Poison Proof your Pets

Many people wrongly assume that if a food is fine for us to eat and enjoy then it’s O.K to share it with our pets too.

While cats and dogs will and can eat a variety of foods, some contain toxins that can cause severe illness and even death in some cases.

Foods to keep your pets away from include:

  • Chocolate
  • Macadamia Nuts
  • Grapes and Raisins
  • Onions and Garlic
  • Fatty foods such as bacon and Gravy
  • Preserved meats such as ham, salami etc
  • Avocados
  • Spoiled or mouldy foods
  • Green potatoes and potato peels
  • Yeast dough
  • Sugar Free lollies and Gum
  • Nutmeg
  • Alchohol
  • Human medications – of any sort

And its not just foods that you need to be careful about.

There can be lots of other hazards around the home that can poison your pets.

These include:

  • Ethylene Glycol – or antifreeze. Cats especially are attracted to its sweet taste
  • Household glue – dogs love to chew on tubes and some can actually be tasty so beware of leaving any type of glue in handy reach
  • Garden Fertilisers such as Blood and Bone and garden insecticides that contain organophosphates
  • Snail or rat and mouse baits of any kind. They will most certainly kill your pet!
  • Car batteries or batteries of any kind – Dogs love to chew on these and they can cause serious harm if ingested

And by the way – make sure you let the kids know about dangerous foods too. You don’t want them sneaking in a few chocolates or lollies to their special friends behind your back!

Which shampoo?

With all the different shampoos for pets available on the market – it can be difficult to know which one to choose.

Quite simply, if your pet has no skin or coat problems – any reputable brand of pet shampoo will do just fine.

There are some great Natural (soap free) pet Shampoos available which are mild and kind to the skin. They smell good too!

On the other hand, if your pet’s coat is smelly or the skin is dry, itchy, greasy or scaly, you may need a medicated shampoo.

In this instance – a specific shampoo needs to be used.

For example:

  • Greasy or scaly skin could indicate a bacterial or yeast infection so you’d need a shampoo that treats both bacteria and yeast.
  • If the skin is “pimply” or has scaly rings this could indicate a bacterial infection.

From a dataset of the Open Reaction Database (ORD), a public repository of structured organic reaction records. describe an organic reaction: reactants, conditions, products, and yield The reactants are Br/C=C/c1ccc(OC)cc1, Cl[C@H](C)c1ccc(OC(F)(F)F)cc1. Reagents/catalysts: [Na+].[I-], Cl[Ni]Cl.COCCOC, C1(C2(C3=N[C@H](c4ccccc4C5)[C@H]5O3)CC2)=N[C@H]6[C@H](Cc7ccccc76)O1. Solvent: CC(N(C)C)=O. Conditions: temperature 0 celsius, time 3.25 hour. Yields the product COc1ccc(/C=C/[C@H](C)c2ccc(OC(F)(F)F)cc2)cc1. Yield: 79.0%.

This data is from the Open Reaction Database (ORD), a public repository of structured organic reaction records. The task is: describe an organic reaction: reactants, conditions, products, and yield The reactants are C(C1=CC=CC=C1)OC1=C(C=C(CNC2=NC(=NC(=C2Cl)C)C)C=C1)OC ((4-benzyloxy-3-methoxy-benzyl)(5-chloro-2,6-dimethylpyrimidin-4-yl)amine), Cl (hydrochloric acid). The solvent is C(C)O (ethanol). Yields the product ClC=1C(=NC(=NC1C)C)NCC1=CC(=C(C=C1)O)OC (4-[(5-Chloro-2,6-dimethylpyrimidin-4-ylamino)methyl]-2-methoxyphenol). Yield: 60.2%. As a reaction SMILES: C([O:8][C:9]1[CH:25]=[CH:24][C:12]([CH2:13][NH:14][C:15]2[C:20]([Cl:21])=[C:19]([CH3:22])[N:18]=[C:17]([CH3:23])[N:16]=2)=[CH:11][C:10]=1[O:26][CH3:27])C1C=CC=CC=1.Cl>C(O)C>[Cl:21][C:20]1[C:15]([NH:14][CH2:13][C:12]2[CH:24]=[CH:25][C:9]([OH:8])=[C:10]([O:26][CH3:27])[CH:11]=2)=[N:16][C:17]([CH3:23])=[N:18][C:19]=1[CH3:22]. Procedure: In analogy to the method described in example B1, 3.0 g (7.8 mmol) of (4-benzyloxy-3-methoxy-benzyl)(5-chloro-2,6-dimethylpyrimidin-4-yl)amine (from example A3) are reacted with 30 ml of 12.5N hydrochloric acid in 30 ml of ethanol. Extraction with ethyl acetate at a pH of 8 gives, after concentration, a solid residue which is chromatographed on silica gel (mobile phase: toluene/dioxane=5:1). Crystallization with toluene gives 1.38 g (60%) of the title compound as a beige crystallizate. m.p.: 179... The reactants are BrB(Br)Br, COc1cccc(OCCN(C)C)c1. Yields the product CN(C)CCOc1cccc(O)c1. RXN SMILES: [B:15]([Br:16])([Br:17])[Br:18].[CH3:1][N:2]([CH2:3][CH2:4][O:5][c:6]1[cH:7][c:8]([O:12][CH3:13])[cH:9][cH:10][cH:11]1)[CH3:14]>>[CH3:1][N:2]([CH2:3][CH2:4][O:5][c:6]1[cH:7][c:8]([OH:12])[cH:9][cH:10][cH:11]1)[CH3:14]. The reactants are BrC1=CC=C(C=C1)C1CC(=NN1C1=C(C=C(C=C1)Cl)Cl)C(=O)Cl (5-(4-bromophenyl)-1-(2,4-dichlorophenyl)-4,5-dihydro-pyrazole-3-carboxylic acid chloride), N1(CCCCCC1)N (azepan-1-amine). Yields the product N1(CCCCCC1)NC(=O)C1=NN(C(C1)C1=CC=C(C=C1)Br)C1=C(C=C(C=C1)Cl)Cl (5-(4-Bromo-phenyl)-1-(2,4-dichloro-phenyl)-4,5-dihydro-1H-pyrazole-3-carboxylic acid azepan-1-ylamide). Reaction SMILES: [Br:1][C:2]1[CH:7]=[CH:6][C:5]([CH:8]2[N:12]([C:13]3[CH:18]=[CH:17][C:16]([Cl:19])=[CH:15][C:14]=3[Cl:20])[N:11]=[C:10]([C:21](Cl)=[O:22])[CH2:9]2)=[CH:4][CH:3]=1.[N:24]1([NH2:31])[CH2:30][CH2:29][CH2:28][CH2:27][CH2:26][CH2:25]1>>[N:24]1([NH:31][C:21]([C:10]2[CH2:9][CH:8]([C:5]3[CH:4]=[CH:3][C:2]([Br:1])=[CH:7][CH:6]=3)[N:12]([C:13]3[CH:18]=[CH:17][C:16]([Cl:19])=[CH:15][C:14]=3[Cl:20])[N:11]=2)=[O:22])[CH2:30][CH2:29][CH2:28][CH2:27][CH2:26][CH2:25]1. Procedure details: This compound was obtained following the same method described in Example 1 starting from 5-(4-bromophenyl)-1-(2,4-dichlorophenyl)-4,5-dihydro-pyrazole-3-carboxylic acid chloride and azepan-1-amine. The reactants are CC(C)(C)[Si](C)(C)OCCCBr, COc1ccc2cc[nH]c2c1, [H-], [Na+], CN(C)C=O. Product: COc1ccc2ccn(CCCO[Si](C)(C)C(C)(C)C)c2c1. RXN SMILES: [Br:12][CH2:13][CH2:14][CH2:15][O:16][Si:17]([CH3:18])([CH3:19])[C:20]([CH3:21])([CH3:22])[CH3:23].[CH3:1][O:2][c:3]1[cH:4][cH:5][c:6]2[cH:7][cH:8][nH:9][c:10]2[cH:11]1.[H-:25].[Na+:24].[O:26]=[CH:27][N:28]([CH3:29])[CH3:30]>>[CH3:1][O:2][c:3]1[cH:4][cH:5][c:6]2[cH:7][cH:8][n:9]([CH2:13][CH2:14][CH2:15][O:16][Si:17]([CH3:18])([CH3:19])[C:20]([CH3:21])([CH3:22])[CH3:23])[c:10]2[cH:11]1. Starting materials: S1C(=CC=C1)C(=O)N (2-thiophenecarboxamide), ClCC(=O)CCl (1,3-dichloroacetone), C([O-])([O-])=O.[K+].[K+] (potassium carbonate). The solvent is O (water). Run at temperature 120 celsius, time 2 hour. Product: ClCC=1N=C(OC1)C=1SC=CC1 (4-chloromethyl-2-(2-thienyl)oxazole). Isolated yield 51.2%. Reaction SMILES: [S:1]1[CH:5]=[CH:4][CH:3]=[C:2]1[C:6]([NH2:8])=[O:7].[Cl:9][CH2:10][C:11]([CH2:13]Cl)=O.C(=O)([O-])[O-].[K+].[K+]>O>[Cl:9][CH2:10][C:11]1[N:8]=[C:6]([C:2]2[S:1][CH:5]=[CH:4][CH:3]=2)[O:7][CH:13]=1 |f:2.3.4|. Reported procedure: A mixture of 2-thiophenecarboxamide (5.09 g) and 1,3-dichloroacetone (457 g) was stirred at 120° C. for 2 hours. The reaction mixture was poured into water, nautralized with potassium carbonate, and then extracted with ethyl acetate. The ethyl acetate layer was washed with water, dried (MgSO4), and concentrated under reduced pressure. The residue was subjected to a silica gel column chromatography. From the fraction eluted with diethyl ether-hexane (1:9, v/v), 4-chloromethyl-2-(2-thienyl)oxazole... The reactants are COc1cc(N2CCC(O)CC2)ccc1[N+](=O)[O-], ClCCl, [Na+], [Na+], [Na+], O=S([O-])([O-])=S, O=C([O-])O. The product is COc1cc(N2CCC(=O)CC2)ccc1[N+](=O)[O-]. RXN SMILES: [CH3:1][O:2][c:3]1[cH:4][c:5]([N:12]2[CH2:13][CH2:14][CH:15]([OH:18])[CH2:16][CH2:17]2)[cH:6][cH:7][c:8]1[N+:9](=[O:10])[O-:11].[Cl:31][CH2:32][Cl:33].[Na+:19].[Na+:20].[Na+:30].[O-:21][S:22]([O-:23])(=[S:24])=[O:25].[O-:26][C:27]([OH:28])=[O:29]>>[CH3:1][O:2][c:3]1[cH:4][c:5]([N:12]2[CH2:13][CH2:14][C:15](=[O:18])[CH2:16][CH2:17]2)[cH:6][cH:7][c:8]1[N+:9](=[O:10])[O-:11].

• For dry, scaly skin that flakes off (dandruff) a shampoo that helps remove these scales would be recommended
  • For itchy skin with no apparent other problems – a soothing oatmeal based shampoo would be ideal.

Naturally, if your pet has a skin problem, it’s always best to see your vet first. There could be other causes of skin problems which should be ruled out first.

Ear problems can be dangerous

Sore ears can be caused by a number of different conditions most of which can’t be treated just by applying some generic ear dops or waiting for mother nature to take over.

Common causes of sore ears include:

  • Bacterial, fungal or yeast infections
  • Foreign bodies such as Grasseeds
  • Trauma – such as a ruptured ear drum

If the cause is a foreign body then it must be removed quickly to avoid further damage and possible infection.

If the cause is a bacteria, fungal or yeast infection then the specific micro – organism needs to be identified so that the right medication can be applied. This is generally discovered by taking a swab from the ear which is examined under a microscope or sent to a laboratory for analysis.

Generic ear cleaners generally don’t contain therapeutic levels of antibiotics or antifungals so their effect is limited.

Make no mistake, ear infections can be terribly painful and can cause your dog to react – sometimes even aggressively when touched in that area.

We’ve seen dogs with grasseeds in their ear being treated for days and even weeks with ear drops and of course – with no improvement

So please avoid the pain – see your vet if your dog is showing signs of an ear problem.

Over the counter ear cleaning solutions are generally quite acceptable as a preventative measure to keep your dog’s ears clean when there’s not an existing problem.